Geoff Page reviews “Bull Days” by Tina Giannoukos
by Tina Giannoukos
Reviewed by GEOFF PAGE
Tina Giannoukos’s first book, In a Bigger City (Five Islands Press 2005), was a highly evocative and rather unsparing portrait of Melbourne at the time. The observations were close and clear-eyed, the tone generally colloquial. There was also a considerable social range in the poems though many of the protagonists seemed to be somewhat down on their luck.
Giannoukos’s second book, Bull Days, a collection of 58 sonnets, is very different and not just because of the stricter form employed. Sonnet sequences go back to the late Middle Ages and in their contemporary form (where rhyme and consistent line length are not considered essential) they offer poets considerable flexibility as well as an impression of on-going form.
Almost all the poems in Bull Days are written in the first person and are seemingly confessional (though, of course, this may not be the case). As in most of In a Bigger City the narrator is not very fortunate in love and many of the poems lament poor treatment by lovers who have proved to be less worthy than they seemed at first. A few poems are specifically erotic; most are more generalised. Occasionally, as in “Sonnet X” and “Sonnet XII”, the narrator seems to change. In the first we have the lines “These breasts are honey to your eyes, / nipples harden as lips close around them”. In the second we have “Her breasts are honey to my eyes, nipples / harden as lips close round them.”
In other poems the (presumably) female narrator seems to identify with a bull being slowly tormented and killed in an arena — along perhaps with mythical suggestions of the minotaur. The last ten lines of “Sonnet XX”, for instance, do much to explain the book’s title and dramatise the “lover’s complaint” theme that runs through most of the collection. “Sex is not easy, but it is natural. / I am your bull charging you and you, / a working matador, show your control, / drive the steel into my heart. / When you removed your blackwinged hat, / recall her to whom you dedicate this bull’s death. / What trophy to keep? My ears, my tail, my hooves? / No, throw the body parts to your sweetheart. / I hope she hurls flowers at you for it. / The crowd will wave their handkerchiefs.”
To some readers this extended metaphor will be poignant and effective. To others, it may seem excessive as do some of the book’s metaphors to this reviewer. I think particularly of “the mellifluous alphabet of ache” (“Sonnet XV”) or the simile “his sensuous fringe / like blond rivers of yearning” (“Sonnet XXIII”).
Not all of the book, however, is at this level of emotional drama. Occasionally, Giannoukos returns to the colloquial which was such a feature of her first book. “Sonnet XVIII”, for instance, begins with the feisty lines: “All this politicking. It’s a sign. Yeah! / Nothing in it if you’re single. Fuck! / Thirty per cent of women live alone. Whoa! / Let’s work out a way to tax silence. Cool!” Bull Days could probably have benefitted from a little more of this kind of thing.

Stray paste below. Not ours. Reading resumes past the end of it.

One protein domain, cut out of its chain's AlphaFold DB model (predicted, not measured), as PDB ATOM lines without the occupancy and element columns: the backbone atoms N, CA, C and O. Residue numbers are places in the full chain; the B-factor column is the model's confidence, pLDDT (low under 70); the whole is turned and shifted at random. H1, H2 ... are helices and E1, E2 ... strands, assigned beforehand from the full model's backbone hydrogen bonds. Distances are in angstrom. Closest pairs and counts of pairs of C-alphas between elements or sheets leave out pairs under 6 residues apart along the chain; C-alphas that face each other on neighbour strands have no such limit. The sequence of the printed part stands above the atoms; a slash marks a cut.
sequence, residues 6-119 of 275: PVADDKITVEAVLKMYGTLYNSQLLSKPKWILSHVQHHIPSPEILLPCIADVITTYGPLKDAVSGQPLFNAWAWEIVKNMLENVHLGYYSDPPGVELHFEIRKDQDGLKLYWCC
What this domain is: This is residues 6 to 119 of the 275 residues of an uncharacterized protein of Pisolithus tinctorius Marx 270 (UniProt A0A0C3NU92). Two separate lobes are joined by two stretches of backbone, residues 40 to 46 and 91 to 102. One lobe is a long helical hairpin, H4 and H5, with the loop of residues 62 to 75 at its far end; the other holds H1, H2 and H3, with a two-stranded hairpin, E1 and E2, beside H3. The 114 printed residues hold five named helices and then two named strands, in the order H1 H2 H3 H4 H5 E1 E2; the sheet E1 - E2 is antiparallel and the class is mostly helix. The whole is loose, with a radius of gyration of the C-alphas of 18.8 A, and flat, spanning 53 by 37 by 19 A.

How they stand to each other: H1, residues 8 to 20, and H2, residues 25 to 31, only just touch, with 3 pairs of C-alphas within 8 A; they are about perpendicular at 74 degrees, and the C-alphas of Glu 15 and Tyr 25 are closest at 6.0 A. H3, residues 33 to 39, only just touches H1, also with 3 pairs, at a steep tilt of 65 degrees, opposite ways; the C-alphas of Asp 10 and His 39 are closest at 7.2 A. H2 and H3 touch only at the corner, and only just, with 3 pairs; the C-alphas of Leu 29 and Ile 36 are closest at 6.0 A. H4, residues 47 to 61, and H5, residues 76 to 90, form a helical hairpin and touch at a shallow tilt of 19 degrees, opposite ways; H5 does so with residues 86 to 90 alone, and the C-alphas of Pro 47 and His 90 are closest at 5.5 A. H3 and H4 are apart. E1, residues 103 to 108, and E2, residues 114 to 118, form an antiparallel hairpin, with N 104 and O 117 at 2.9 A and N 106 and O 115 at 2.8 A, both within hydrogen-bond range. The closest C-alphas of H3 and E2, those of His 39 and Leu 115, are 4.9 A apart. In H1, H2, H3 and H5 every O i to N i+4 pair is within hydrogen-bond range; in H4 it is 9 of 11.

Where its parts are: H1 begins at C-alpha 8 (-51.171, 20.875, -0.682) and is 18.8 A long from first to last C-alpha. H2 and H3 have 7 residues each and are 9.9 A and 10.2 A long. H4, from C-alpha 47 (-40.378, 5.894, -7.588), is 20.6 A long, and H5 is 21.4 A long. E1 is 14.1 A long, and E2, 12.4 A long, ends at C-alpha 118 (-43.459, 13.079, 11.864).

“Sonnet XXI” is also a welcome change from the tearful and revisits the talent for sardonic social observation which characterised In a Bigger City. At times the integration of dialogue and clever rhyming is reminiscent of Sydney poet John Tranter’s skill with the form — and it’s no coincidence, perhaps, that twelve of this poem’s lines rhyme in the way one might expect. The first four lines establish the tone: “ ‘At the café? Eat in? Or take-away?’ / Oh, that’s my lover being open-handed. / That’s fine for him. He says it’s so passé / the wine-and-dine obsession. I’m branded … “
Taken as a whole, Bull Days, has the flexibility and variety we have come to expect of the sonnet sequence over the centuries. It has more than a few entertaining moments, as the above indicates, but it also strays into the over-written at times. Some readers may complain (in an old-fashioned way) that most of the sonnets don’t rhyme and that many don’t use the pentameter consistently but these features operate mainly to enhance the book’s diversity of tone and manner — which is considerable.
It’s an interesting exercise, on finishing Bull Days, to look back over the opening lines and see what they promise. “Sonnet II” starts: “When you touch me it is the hand of God”. That sounds a bit grand. “Sonnet XLIX”, on the other hand, begins: “My lover is shitty-eyed” and goes on engagingly to point out that: “He will not sit with my friends, whom he calls amoral, / so he sits alone relishing his principles. Now he’s forlorn / and a hypocrite, enjoying surreptitiously / the wobbles of the waitress’s sallow breasts.”
It is in poems like this that Giannoukos is at her artful best: those alliterating “w” sounds (“wobbles of the waitress’s”), the hissing onomatopoeia of “surreptitiously — and so much of the narrator’s irritation and resentment packed into that single word “sallow”.
It is also good to to see the Melbourne-based Arcadia imprint making one of its relatively rare excursions into poetry on this occasion.
GEOFF PAGE’s 1953 (UQP) was shortlisted for the 2014 Prime Minister’s Literary Award for poetry. He lives in Canberra and has published 21 poetry collections, as well as novels, memoir and biography. He edited The Best Australian Poems 2014 and 2015 (Black Inc.) Hard Horizons is forthcoming in 2017 from Pitt St Poetry